This blog was written by Janice Waters MSc RN.
More than 5,500 sexual offences and 600 incidents of rape took place on school premises during the years 2012-2015. Alleged victims and perpetrators were reported to be as young as five years old (BBC 2015). Often referred to as harmful sexual behaviours or HSB, definitions refer to inappropriate child sexual behaviour that is considered to be harmful or abusive towards both the child exhibiting the behaviours, and those experiencing them (Hackett et al. 2016). Behaviours include sexually explicit words and phrases, inappropriate touching, the use of sexual violence, sexual threats and full penetrative sex with other children or adults (NSPCC 2018). HSB is also conducted online (Belton and Hollis 2016).
National guidance aimed at responding to HSB seeks to support professionals through development of regional multi-agency strategies and risk assessment tools to inform interventions tailored to the needs of each child (NICE 2016). Whilst research shows that schools can safely manage most cases of HSB through the use of anti-bullying and child protection policies, many face difficulties distinguishing between behaviours of concern as compared to those of normal sexual development (Hackett and Taylor 2008). This is supported by additional research which reveals that even professionals specifically working with children who exhibit HSB, may be unable to agree as to what constitutes a behaviour of concern (Vosmer et al. 2009). Of concern is that teachers’ voices and lived experiences of child-on-child HSB at school is missing from national guidance, meaning it may be of little use to schools. A further concern is that schools are rarely included within multi-agency discussions due to the reluctance of multi-agency professionals to share information with them, fearing this would be detrimental to the child (Fox 2013).
A study carried out as part of a recently submitted thesis for a professional doctorate in advanced healthcare practice, has revealed unique insights and the turning of a blind eye into child-on-child HSB at school. No previous literature about teachers’ lived experiences of HSB at school was found to exist meaning this study was the first of its kind. The study used Interpretative Phenomenological Analysis to explore the lived experiences of nine participants, five male and four female teachers at three different schools in the UK, two special and one mainstream school. The findings are discussed through the analogy of the three wise monkeys; to see, hear and speak no evil. In Western culture the three wise monkeys make reference to the lack of moral responsibility on the part of those who refuse to acknowledge impropriety, look the other way, feign ignorance or turn a blind eye. Notably, Mizaru the first monkey, covers his eyes whilst Kikazaru the second, covers his ears and the third Iwazaru, covers his mouth.
A ‘see no evil’ approach to child-on-child harmful sexual behaviours at school was observed. Confusion existed as to what constituted inappropriate sexual behaviours meaning these were often ignored under a catch all of poor behaviour. Children exhibiting HSB were stigmatised and stereotyped according to their backgrounds, meaning inappropriate sexualised behaviours were accepted in the special schools as a normal part of the day, related to gender, hormones and a ‘boys will be boys’ attitude. Across the special schools and the mainstream school, inappropriate sexualised behaviour was observed to be misinterpreted as childhood play. Inconsistent responses were related to teachers’ own values, beliefs and prior experiences. Whilst HSB between children was accepted at special school, when behaviours were directed towards staff, this was considered a mental health issue and outside the remit of the school. At the mainstream school, child protection training had failed to alert teachers to the risks of child-on-child HSB.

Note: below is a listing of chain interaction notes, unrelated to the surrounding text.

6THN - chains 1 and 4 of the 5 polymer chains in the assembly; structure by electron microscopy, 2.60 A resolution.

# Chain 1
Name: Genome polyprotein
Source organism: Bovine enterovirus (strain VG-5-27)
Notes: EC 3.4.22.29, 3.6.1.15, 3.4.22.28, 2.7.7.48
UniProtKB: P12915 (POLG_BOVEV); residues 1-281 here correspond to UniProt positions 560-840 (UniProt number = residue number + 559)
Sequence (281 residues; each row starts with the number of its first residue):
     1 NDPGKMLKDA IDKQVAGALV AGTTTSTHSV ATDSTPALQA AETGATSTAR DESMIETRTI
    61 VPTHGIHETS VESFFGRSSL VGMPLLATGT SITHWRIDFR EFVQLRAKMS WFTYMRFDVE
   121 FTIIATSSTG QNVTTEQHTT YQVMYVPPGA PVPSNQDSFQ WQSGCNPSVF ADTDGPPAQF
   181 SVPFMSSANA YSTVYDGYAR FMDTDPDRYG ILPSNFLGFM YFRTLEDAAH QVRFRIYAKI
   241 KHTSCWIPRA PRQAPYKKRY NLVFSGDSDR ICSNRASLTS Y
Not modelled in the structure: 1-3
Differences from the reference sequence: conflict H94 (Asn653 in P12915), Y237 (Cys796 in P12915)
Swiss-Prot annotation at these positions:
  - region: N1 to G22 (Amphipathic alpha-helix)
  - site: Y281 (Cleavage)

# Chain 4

A ‘hear no evil ‘approach was influenced by taboos associated with children who exhibit inappropriate sexualised behaviour. Uniquely, both female and male participants expressed feelings of vulnerability associated with children who exhibit HSB. Whilst females were concerned about personal safety, males were concerned about loss of school reputation and careers. A hierarchical culture of blame was observed to exist both within the schools and to emanate from the local authority who blamed the school when HSB occurred. Taboos associated with child-on-child HSB contributed to the topic being ignored and children demonised in their communities.
A ‘speak no evil’ approach was supported by the lack of external and local authority support. HSB was considered as being too expensive to manage at school, revealing a sense of child containment rather than support. Poor information sharing was evident, contributing to children being denied access to schools or, once at school, participation in activities considered as too risky. The mainstream school, with no prior knowledge or experience of child-on-child HSB, experienced an almost complete lack of response from their local authority when HSB occurred, an experience that fundamentally changed the school’s relationship with the local authority. Thus, the turning of a blind eye to child-on-child HSB at school is established.
With these findings in mind, it is useful to consider the Buddhist version of the wise monkeys which includes a fourth monkey, Shizaru. This monkey covers his genitals to indicate that he is ‘doing no evil’, meaning he will knowingly do nothing to cause harm. Given the long term consequences and poor outcomes from child-on-child HSB, shown to include unemployment, family breakdown and the removal of their own children by social services in later life (Hackett et al. 2015), I suggest that the following recommendations are made to avoid the turning of a blind eye to child-on-child HSB: